Avnimelech and Teubal use the Israeli experience as a framework to create a three-phase general model of ITP and venture capital development, complete with strategies for each phase and conditions for transition to the next phase. In the first stage, direct government support for business sector research is used to stimulate R&D and create innovative start-ups. In the final phase, the government targets its financial support toward building clusters and venture investment in strategic industries. The second stage is an intermediate phase in which elements of the other phases both exist, but funding is increased considerably over the previous period as high-tech industries begin to emerge.
The authors contend certain conditions should be met to begin the transition to phase three policies, which include intervention in the venture capital industry. The conditions include:

Canada Invests $1B+ in S&T Initiatives over Next Two Years

The Canadian Government this week released its budget for the 2008-2009 fiscal year, which includes several new TBED-related initiatives and increases in funding for a few existing programs. The government plans to leverage its relatively strong fiscal position by providing tax relief and paying down the national debt, while providing $606 million for workforce development and $440 for research over the next two years. Major science and technology (S&T) initiatives in the 2008 budget include:

U.S. Universities to Assist Development of S&T University in Saudi Arabia

Earlier this month, three universities - Stanford University, the University of Texas at Austin and the University of California, Berkeley - announced partnerships with the King Abdullah University of Science and Technology (KAUST), a graduate-level research university set to open in Saudi Arabia by September 2009. Each of the U.S.-based universities will assist with the development of the following initiatives within specific academic fields of study at KAUST:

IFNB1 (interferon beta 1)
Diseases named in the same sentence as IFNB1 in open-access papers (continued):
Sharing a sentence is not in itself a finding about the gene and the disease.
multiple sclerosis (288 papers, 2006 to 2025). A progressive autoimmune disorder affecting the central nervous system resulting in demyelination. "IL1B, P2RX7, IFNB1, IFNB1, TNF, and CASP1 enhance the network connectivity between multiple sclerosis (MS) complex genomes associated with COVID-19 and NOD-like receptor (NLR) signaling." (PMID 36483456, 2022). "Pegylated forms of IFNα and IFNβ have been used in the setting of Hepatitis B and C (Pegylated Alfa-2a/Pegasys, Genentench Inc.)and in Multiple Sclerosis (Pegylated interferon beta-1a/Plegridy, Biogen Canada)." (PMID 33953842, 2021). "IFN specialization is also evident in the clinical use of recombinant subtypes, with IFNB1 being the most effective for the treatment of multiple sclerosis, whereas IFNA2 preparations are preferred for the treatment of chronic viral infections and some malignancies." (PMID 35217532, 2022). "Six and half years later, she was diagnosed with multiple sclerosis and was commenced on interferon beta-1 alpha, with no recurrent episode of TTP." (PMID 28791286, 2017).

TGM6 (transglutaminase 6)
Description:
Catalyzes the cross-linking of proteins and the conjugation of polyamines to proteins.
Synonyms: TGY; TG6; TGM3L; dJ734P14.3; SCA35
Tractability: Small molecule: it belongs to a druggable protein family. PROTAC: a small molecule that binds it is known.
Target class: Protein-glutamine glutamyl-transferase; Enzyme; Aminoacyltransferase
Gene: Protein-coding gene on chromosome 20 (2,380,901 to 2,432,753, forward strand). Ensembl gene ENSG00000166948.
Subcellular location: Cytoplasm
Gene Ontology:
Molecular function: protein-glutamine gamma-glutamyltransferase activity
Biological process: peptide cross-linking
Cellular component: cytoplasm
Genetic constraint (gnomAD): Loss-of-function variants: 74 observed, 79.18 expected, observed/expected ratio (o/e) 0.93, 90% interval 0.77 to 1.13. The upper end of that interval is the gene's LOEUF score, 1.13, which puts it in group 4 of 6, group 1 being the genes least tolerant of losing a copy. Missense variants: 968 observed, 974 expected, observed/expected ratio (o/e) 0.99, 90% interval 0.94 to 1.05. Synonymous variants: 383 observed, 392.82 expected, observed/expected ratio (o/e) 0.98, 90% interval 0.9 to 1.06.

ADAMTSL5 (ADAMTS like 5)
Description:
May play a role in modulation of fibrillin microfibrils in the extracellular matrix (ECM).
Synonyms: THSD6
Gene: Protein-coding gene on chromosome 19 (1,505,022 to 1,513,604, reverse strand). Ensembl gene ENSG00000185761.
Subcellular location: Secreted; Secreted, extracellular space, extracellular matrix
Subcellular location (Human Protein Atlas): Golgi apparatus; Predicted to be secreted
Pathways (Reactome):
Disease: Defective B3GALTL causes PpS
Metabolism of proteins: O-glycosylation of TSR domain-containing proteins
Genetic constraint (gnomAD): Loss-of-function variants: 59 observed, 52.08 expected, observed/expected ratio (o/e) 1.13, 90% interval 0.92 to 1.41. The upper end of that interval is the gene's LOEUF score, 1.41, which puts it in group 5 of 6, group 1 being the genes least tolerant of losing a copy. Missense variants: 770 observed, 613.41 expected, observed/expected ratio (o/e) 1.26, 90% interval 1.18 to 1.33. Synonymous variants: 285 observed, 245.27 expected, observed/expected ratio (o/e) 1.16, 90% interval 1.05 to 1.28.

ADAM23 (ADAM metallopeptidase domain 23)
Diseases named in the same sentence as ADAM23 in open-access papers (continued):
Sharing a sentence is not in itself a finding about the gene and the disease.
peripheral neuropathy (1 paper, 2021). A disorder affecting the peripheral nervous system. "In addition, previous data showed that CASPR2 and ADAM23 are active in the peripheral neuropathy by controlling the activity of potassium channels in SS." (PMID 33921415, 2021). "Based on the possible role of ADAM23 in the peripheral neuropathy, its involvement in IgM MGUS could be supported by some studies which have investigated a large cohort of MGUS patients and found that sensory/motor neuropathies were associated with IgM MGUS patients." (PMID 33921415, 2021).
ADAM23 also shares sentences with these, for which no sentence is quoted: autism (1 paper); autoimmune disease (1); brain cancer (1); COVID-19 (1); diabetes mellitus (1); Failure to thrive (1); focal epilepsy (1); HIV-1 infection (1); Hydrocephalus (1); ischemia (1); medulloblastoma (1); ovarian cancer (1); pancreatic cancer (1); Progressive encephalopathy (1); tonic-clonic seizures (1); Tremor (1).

Chinese Venture Capital Investment Grows in 2007, But Not in High-Tech Industries

Venture capitalists invested almost $2.5 billion in China in 2007, according to a new report from Dow Jones VentureSource. That figure is a 5 percent increase over the 2006, and the highest since 2001, despite a decrease in the number of deals. Though investment is not growing quite as quickly as it is in the U.S., where venture investment rose by 8 percent last year, China is becoming a key global market for venture investment.


The decrease in the number of deals appears to be a sign of a maturing venture capital industry, according to the VentureSource report. Though seed and first-round investments still constitute 61 percent of the country's venture deals, more investors are looking at companies in their second round of financing or later. Fifty percent of total investment went to these later-stage companies. Second-round investment dollars increased by 15 percent over the previous year. Deal size may be decreasing as firms devote more money to investment in relatively mature companies.


The Chinese business, consumer and retail sector experienced the greatest gains in investment, up 83 percent over 2006. The most popular industry segment within that sector was consumer/business services, which accounted for 61 percent of total Chinese venture investment. Several high-tech sectors, such as energy and information technology, suffered modest decreases. Investment in information technology, the second largest sector, decreased by 9 percent.


In contrast, in the U.S., investors flocked to deals in research and technology-intensive sectors. Last year brought record investments in biopharmaceuticals, medical device and energy-related companies in the U.S., while investment in the business, consumer and retail sector dropped nearly 20 percent. The largest gains occurred in the information services segment, which includes Web-based tools for businesses and consumers. Information services investment surged by 44 percent, unlike in China where investment in the sector shrunk by 1 percent.


China, however, is not alone in the growth of its business, consumer and retail sector. In Europe, investment in that sector jumped by 33 percent, though venture investment overall only grew by 2 percent. Like China, the most active segment of that sector was business and consumer services, which more than doubled.